A study reported that despite improvement in women’s lives, their happiness relative to men has declined since the ’70s, when the reverse was true. This held true across racial and socio-economic lines in several industrialized countries. Women’s happiness also declines with age. In contrast, men’ happiness has increased and increases with age.
Some attribute the decline in women’s happiness to the demands of work and motherhood, but research shows that working women and working mothers are happier. Work outside the home provides stimulation and another identity that protects against depression.
Another theory suggests that the women’s movement raised women’s expectations, and reality has failed to deliver. Today, many more women are college-educated and seek professions previously reserved for men, but then hit the glass ceiling. Moreover, old cultural beliefs that undermine women’s self-esteem are slow to change.
Women are more highly educated now and jobs may have opened up, but many women lack the instrumental qualities of self-efficacy, assertiveness, and autonomy that generate self-esteem and professional success. It’s not surprising that independent and assertive women are less depressed. Some women incorrectly believe that being assertive and autonomous will jeopardize their relationships, a priority for women. Not surprisingly, women who suppress their anger are more subject to depression.
I believe that current culture contributes to our unhappiness. A University of Michigan study found that college students are about 40 percent less empathetic than were coeds 20–30 years ago. Social networking, new technologies and speed, though affording many benefits, have also decreased the amount of time people spend with each other — dancing, socializing, and even watching television together. More time online means less time with others, in nature, or pursuing crafts and hobbies. Innovations and gadgets that feed men starve the feminine. Picture Aphrodite online!
Signs of Depression
The signs of depression are feelings of sadness, worthlessness, and/or guilt, crying, loss of interest in usual activities, fatigue, difficulty concentrating, irritability, social withdrawal, and changes in sleep, weight, or appetite.
Ten to 25% of women will experience major depression in their lifetime. Each depressive episode makes another more likely. Rather than building resilience, we become more vulnerable and sensitive. Depression may be acute, lasting several weeks, or it may be less severe but chronic, lasting years, called dysthymia, which is common with codependency.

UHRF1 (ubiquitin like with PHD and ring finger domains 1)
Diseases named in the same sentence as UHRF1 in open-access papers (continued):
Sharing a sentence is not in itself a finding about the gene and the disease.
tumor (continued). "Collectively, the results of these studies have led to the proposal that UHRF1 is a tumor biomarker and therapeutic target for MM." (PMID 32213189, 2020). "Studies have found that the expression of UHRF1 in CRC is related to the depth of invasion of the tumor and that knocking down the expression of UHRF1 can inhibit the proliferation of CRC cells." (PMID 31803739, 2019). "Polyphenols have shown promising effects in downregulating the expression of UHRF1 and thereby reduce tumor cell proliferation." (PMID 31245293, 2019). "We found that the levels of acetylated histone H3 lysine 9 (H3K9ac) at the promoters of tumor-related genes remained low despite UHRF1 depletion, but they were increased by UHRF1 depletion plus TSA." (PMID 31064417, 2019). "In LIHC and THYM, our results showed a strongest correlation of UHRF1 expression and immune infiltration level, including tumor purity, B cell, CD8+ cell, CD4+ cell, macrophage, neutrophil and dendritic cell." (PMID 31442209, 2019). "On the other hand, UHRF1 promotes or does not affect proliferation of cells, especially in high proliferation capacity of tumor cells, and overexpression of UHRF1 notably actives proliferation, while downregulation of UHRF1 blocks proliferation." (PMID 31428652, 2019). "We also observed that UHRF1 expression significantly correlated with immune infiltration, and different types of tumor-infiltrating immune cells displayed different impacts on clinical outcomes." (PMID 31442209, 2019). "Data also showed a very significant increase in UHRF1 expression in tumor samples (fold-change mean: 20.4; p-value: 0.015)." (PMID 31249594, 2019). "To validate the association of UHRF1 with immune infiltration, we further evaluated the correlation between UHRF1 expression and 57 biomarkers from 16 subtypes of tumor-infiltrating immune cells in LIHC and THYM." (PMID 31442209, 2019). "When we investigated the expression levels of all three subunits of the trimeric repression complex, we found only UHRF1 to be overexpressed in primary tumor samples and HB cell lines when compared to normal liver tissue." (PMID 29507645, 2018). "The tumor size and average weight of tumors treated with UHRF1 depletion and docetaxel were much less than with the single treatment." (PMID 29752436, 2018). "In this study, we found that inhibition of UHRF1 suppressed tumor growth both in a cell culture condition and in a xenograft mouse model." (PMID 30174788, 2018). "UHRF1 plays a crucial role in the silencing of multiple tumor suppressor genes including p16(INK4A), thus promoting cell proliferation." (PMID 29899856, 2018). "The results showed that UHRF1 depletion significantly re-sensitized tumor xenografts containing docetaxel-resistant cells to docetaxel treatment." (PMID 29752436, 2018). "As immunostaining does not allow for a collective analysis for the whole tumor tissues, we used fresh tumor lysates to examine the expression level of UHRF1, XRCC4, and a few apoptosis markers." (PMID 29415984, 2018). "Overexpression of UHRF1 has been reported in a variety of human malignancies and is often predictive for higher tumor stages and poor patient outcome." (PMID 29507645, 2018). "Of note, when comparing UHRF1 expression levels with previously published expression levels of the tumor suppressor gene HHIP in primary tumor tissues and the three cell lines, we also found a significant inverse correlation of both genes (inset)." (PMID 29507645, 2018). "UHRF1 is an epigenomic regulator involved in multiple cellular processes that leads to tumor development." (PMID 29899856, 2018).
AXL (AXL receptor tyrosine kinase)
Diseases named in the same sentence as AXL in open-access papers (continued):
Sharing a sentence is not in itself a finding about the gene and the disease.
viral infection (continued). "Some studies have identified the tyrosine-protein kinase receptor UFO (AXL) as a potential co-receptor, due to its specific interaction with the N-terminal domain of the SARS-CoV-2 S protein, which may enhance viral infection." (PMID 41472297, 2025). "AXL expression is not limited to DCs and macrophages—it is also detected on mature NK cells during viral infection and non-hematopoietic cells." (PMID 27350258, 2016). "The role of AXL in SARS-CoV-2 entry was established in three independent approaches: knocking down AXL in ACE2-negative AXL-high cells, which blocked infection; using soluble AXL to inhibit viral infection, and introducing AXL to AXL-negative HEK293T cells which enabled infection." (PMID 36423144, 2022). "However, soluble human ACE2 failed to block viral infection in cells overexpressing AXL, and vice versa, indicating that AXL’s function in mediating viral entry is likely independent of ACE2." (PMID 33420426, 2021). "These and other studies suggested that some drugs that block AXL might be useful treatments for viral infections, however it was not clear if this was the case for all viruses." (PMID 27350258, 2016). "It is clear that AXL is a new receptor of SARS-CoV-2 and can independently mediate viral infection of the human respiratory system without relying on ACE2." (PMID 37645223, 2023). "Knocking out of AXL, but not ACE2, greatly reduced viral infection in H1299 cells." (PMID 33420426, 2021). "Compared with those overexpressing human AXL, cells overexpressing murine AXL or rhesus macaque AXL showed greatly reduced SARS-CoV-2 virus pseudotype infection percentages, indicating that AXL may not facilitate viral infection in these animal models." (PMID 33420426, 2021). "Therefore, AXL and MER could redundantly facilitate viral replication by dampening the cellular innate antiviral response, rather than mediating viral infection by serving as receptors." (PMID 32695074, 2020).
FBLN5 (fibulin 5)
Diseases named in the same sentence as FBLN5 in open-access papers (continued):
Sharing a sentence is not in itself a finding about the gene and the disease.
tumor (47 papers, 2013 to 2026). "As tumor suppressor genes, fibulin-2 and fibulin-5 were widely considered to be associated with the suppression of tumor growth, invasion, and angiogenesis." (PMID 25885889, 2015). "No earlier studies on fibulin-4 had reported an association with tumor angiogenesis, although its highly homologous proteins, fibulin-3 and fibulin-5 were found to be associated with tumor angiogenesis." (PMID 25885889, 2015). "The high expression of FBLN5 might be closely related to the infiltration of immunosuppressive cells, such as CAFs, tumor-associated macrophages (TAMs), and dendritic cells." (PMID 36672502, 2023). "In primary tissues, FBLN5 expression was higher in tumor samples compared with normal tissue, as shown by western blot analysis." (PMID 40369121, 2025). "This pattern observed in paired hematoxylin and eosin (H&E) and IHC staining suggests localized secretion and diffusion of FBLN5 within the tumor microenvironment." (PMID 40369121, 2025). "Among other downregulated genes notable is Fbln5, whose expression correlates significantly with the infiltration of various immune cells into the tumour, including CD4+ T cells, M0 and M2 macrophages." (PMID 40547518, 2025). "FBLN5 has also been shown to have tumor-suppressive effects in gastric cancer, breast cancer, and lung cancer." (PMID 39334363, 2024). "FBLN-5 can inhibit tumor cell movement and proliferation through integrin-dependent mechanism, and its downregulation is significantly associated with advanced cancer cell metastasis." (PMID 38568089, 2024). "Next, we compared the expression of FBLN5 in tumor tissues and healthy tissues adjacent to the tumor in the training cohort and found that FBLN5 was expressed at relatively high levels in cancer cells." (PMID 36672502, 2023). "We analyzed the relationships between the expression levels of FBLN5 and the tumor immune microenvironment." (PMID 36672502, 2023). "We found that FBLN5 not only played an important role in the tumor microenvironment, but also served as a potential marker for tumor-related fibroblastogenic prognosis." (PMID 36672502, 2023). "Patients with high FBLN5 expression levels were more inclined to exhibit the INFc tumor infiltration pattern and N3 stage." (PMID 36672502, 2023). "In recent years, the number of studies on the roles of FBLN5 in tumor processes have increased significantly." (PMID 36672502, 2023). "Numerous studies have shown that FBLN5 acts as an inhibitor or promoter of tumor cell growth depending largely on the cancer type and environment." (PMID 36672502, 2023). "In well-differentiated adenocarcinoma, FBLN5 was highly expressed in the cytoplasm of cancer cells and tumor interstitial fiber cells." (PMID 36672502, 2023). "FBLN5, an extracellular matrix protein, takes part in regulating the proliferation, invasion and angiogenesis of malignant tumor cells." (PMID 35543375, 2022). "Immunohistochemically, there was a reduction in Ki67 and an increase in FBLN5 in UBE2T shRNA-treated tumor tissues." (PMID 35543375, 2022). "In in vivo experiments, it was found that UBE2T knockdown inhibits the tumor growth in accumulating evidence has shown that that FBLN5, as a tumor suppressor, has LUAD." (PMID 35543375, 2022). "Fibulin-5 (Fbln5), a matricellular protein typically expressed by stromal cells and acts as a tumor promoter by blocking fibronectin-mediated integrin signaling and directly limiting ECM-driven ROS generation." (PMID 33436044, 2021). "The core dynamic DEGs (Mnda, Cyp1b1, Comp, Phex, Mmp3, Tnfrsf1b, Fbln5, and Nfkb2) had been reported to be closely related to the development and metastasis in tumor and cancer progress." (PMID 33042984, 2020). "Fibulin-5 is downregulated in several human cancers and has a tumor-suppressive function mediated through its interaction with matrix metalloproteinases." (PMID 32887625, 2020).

Risks for Depression
Risks for depression among women include the following:
1. Passive, dependent, and pessimistic personality traits.
3. Having several, young children.
5. Inability to have children that they want.
6. Being a new mother. Post-partum depression occurrs in 10–15 percent of new mothers, and 80 percent have “baby blues.” This is now considered a familial issue.
7. Work overload.
8. Hormone changes due to menses and effects of perimenopause and menopause.
Not surprisingly, research shows that women are twice as likely as men to experience depression and have higher co-morbid rates of combined anxiety and depression. After heart disease, depression is the most debilitating illness for women, while it’s tenth for men.
This gender difference with males first appears at puberty, arguably due to hormonal changes. But Harvard professor Ronald Kessler attributes the shift to girls’ lower self-esteem, described in my blog on “Self-Criticism — Self-Esteem’s Saboteur.” It’s also impaired by lack of self-efficacy in reaching our goals. Low self-esteem and accompanying negative self-talk lead to depression.
Another difference from men is that more women live in poverty and suffer greater discrimination and abuse. Those physically or sexually abused account for half of depressed women. Additionally, our brains are different from men’s. We synthesize 52% less of mood-elevating serotonin, and our estrogen increases the amount of cortisol, a stress hormone. Hard-wired for emotional and empathetic responses, we are more sensitive to loss of attachment and problems at home and with children.
A significant loss, such as divorce, doubles a woman’s risk of depression. Whereas men distract themselves to cope with loss and pain, the fact that we have better recall than they do, and in more vivid detail, contributes to our greater rumination of painful events. Greater rumination and self-criticism cause greater depression. If women coped like men, the incidence of depression between genders would be the same.
Women are much more likely to be diagnosed and misdiagnosed with depression by male clinicians, and they are over-prescribed medication — 82% more than men are given anti-depressants.
If you are or have been depressed in the past, develop a strong support system, which can protects against depression and helps you recover from it. It’s important to develop good coping strategies and beliefs to deal with stress and negative life events. Becoming more autonomous and assertive leads to greater happiness and empowerment, while protecting against depression.
Therapy can assist in all of these areas; with treatment, 80% of people improve. Depression is an illness affecting brain chemistry. Often the source is shame originating in childhood. Self-blame is typical with depression, so don’t let guilt or shame stop you from getting help needed to recover, as you would for any physical illness.
Take these five evidence-based actions to lift your mood and Raise Your Self-Esteem. If you’re dealing with shame, do the steps in Conquering Shame and Codependency: 8 Steps to Freeing the True You.
Copyright © Darlene Lancer, LMFT 2010, 2019